Read the passages and choose the best answer to each question. Answer all questions about a passage on the basis of what is stated or implied in that passage.

Time – 20 minutes


1. In evolutionary history, the development of language set humans apart from the rest of the animal kingdom. Spoken language originated when early humans began to string grunts and squeals together to form a sound–meaning system. Language provided humans with the tools to create ideas and then to communicate these ideas to other people.

2. As human knowledge and civilization expanded, a system that stored information became necessary. The first writing systems used pictures to represent objects. These early systems were successful in recording concrete details concerning trade and taxes, but they could not convey abstract ideas and emotions. Between 800 and 500 B.C., the ancient Greeks began to use a phonetic alphabet that used symbols to represent sounds, with each sound making up part of a word. Thus, written language became a means of mass communication.

3. The expansion of humanity from an oral society to one that also used the written word for communication was a defining point in human civilization. Early oral cultures required a tribal mentality with histories defined by family or clan perspectives, but writing allowed a broader, global perspective to emerge.


1. Virtually all animals experience pain. Pain is a distress call from the body signaling some damaging stimulus or internal disorder. It is one of the most important sensations because it is translated into a negative reaction, such as withdrawal from danger. Rare individuals who are born without the ability to feel pain may die from such conditions as a ruptured appendix because they are unaware of the danger.

2. Pain receptors are unspecialized nerve fiber endings that respond to a variety of stimuli signaling real or possible damage to tissues. Some groups of pain receptors respond to specific classes of chemicals released from damaged or inflamed tissue. When pain fibers respond to peptides released by injured cells, this is called slow pain. Fast pain responses—for example, a pinprick or hot or cold stimuli—are a more direct response of the nerve endings to mechanical or thermal stimuli.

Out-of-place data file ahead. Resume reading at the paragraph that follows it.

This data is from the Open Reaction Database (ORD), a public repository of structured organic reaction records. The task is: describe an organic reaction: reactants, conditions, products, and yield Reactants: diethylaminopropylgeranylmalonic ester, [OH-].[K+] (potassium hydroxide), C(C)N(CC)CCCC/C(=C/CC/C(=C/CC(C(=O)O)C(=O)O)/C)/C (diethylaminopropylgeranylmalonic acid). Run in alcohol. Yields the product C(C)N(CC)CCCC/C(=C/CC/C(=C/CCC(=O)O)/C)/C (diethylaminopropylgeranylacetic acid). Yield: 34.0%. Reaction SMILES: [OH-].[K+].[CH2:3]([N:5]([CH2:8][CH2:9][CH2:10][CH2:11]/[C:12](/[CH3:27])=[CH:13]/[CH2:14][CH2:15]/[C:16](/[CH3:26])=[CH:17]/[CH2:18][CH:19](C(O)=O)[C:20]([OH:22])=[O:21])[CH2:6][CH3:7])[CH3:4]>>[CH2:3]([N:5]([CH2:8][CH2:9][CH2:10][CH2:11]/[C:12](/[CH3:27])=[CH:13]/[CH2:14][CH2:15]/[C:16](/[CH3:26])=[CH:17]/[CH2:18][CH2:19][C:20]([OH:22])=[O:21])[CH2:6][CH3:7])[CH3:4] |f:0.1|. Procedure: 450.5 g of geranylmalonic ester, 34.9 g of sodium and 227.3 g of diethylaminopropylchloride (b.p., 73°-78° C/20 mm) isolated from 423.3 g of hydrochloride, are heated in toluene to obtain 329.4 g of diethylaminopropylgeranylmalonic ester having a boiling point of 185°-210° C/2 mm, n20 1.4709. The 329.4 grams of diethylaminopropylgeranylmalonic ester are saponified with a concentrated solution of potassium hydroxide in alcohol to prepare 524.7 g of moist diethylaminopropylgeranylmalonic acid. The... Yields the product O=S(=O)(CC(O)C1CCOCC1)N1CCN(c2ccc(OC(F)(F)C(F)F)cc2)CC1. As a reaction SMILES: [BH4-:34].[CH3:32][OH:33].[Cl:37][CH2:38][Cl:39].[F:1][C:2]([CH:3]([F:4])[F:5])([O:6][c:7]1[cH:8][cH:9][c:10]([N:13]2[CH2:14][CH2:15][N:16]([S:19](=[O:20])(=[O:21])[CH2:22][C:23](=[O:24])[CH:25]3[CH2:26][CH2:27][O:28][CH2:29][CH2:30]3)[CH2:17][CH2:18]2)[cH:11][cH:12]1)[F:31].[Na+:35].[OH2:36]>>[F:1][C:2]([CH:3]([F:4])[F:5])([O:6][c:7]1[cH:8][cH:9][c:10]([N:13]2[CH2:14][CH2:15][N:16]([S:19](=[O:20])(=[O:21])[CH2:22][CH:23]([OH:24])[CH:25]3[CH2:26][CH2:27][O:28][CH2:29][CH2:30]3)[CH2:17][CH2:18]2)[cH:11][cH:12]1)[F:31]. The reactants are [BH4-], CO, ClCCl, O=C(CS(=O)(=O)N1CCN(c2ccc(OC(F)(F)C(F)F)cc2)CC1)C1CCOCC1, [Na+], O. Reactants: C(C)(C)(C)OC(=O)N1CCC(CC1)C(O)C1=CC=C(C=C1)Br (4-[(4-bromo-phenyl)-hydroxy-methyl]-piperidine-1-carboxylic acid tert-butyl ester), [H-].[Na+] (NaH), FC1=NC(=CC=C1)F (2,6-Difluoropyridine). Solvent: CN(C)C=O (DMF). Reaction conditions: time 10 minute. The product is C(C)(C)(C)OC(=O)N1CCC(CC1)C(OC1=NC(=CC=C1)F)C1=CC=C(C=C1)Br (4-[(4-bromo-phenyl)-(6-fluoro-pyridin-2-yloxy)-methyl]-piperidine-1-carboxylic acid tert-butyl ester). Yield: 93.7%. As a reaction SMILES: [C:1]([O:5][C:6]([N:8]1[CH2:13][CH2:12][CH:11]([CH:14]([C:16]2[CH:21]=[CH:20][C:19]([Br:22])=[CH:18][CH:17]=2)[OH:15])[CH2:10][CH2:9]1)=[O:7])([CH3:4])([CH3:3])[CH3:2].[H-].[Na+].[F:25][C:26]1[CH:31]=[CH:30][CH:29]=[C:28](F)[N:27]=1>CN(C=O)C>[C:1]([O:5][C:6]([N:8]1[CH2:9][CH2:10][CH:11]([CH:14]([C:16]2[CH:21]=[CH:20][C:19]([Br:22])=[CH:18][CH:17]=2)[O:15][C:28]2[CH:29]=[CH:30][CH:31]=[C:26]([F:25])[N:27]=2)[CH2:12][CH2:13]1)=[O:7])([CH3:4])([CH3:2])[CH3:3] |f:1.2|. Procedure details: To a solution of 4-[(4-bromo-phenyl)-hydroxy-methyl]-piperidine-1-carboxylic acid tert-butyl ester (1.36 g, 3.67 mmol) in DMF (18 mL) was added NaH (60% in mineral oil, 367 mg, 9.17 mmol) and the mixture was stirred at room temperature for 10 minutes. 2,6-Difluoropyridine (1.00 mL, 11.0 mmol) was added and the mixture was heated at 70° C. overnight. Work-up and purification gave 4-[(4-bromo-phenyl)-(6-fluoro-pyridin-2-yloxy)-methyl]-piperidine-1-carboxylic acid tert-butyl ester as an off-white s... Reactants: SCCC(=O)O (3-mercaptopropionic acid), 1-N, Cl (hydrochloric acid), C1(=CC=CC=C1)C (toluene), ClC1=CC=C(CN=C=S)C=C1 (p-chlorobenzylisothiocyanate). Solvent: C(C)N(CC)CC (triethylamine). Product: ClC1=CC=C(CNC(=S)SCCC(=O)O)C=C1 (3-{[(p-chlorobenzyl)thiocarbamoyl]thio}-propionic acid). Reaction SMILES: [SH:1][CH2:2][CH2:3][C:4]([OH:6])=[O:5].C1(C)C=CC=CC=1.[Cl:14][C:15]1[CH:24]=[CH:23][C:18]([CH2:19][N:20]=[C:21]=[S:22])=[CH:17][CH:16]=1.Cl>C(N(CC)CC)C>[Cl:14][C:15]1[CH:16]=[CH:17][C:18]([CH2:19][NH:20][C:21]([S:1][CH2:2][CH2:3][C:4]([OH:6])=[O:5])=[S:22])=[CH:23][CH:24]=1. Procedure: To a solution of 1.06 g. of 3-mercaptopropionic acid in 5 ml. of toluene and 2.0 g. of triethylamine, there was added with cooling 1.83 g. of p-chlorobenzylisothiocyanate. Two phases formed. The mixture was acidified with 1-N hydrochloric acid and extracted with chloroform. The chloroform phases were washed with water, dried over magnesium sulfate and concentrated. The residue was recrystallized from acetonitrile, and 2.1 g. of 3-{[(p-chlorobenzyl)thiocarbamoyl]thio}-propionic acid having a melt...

3. There is no pain center in the cerebral cortex. However, discrete areas have been located in the brain stem where pain messages from various parts of the body terminate. These areas contain two kinds of small peptides, endorphins and enkephalins, which have activity similar to morphine or opium. When these peptides are released, they bind with specific opiate receptors in the midbrain, decreasing the perception of pain.


cerebral cortex: part of the brain that controls high–level functions such as thought and sensation


1. Prestige refers to a person’s social standing—the level of respect that other people are willing to show. A person with high prestige is honored or esteemed by other people, while a person with low prestige is disrespected or marginalized. Prestige is a valued resource for people at all levels of a society, and this can be seen among inner–city youth, where to disrespect or “diss” someone has negative consequences. Exactly what qualities are respected will vary from one society to another.

2. In the United States, the top–status occupations are the professions—physicians, lawyers, professors, and clergy—requiring many years of education and training. At the other end of the hierarchy, the lowest prestige is associated with occupations requiring little formal education—for example, bus drivers, sanitation workers, and janitors. Prestige is linked to income, but there are exceptions, such as college professors, who have high prestige but relatively low salaries compared to physicians and lawyers. Conversely, some low–prestige workers receive high union wages and benefits. Criminals are often well rewarded with income and respect in their communities, while politicians—many of whom are wealthy—are frequently less respected than occupations such as secretary and bank teller.

This program and course are copyright of Delta Publishing and have been licensed to Jaime Miller Advising.

No part of this course may be shared, re-used, downloaded without permission.

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